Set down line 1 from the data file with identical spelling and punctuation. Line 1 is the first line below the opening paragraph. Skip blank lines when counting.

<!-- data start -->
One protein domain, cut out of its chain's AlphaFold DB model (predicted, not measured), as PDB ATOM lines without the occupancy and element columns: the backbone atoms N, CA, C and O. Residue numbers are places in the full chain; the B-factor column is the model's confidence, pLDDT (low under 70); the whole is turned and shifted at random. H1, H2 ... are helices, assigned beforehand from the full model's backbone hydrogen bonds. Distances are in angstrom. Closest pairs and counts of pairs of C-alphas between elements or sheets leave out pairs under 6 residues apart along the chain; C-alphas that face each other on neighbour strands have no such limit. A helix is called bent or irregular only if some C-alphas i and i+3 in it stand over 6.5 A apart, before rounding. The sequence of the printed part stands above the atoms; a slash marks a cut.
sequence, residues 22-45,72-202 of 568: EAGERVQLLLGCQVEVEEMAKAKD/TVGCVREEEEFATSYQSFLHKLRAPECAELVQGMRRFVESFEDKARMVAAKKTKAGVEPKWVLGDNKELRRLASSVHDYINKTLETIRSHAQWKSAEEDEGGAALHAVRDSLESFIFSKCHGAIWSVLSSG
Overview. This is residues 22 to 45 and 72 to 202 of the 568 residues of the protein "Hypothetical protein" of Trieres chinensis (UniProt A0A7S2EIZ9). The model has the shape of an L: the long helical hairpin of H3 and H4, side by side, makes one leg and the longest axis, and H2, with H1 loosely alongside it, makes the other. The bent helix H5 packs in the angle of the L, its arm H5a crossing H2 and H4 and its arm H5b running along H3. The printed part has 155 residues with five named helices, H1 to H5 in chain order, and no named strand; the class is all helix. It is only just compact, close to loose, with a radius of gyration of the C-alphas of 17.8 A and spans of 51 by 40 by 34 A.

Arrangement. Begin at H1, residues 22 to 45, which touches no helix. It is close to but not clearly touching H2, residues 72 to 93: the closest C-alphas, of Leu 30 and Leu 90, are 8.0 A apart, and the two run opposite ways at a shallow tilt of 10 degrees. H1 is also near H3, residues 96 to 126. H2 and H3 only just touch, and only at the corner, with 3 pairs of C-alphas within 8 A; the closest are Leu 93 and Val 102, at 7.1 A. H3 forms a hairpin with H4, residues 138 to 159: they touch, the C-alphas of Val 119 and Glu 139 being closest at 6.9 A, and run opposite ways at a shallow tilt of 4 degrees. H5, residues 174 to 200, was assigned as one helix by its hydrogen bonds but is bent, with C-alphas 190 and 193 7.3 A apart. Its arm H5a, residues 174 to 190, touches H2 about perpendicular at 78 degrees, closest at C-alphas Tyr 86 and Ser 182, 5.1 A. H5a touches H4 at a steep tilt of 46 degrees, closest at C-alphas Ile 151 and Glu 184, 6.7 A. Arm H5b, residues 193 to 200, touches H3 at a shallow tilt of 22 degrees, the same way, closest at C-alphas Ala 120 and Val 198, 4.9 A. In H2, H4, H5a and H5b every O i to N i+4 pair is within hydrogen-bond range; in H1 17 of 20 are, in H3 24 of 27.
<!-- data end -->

sequence, residues 22-45,72-202 of 568: EAGERVQLLLGCQVEVEEMAKAKD/TVGCVREEEEFATSYQSFLHKLRAPECAELVQGMRRFVESFEDKARMVAAKKTKAGVEPKWVLGDNKELRRLASSVHDYINKTLETIRSHAQWKSAEEDEGGAALHAVRDSLESFIFSKCHGAIWSVLSSG